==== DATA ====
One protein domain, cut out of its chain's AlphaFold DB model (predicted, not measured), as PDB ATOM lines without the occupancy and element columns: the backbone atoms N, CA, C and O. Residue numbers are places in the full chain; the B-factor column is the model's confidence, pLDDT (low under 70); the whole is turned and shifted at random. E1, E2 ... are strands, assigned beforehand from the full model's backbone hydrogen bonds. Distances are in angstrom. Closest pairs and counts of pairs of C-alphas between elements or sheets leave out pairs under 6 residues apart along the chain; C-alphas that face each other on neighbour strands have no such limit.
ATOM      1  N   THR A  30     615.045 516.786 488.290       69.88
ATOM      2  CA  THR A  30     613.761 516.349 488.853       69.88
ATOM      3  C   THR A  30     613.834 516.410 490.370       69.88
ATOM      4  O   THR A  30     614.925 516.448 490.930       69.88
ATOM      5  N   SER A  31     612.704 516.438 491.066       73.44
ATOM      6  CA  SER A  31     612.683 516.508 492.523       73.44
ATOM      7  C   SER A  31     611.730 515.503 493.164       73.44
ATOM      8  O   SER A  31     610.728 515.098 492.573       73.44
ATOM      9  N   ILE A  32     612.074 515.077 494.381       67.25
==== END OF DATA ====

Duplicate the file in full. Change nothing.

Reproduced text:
One protein domain, cut out of its chain's AlphaFold DB model (predicted, not measured), as PDB ATOM lines without the occupancy and element columns: the backbone atoms N, CA, C and O. Residue numbers are places in the full chain; the B-factor column is the model's confidence, pLDDT (low under 70); the whole is turned and shifted at random. E1, E2 ... are strands, assigned beforehand from the full model's backbone hydrogen bonds. Distances are in angstrom. Closest pairs and counts of pairs of C-alphas between elements or sheets leave out pairs under 6 residues apart along the chain; C-alphas that face each other on neighbour strands have no such limit.
ATOM      1  N   THR A  30     615.045 516.786 488.290       69.88
ATOM      2  CA  THR A  30     613.761 516.349 488.853       69.88
ATOM      3  C   THR A  30     613.834 516.410 490.370       69.88
ATOM      4  O   THR A  30     614.925 516.448 490.930       69.88
ATOM      5  N   SER A  31     612.704 516.438 491.066       73.44
ATOM      6  CA  SER A  31     612.683 516.508 492.523       73.44
ATOM      7  C   SER A  31     611.730 515.503 493.164       73.44
ATOM      8  O   SER A  31     610.728 515.098 492.573       73.44
ATOM      9  N   ILE A  32     612.074 515.077 494.381       67.25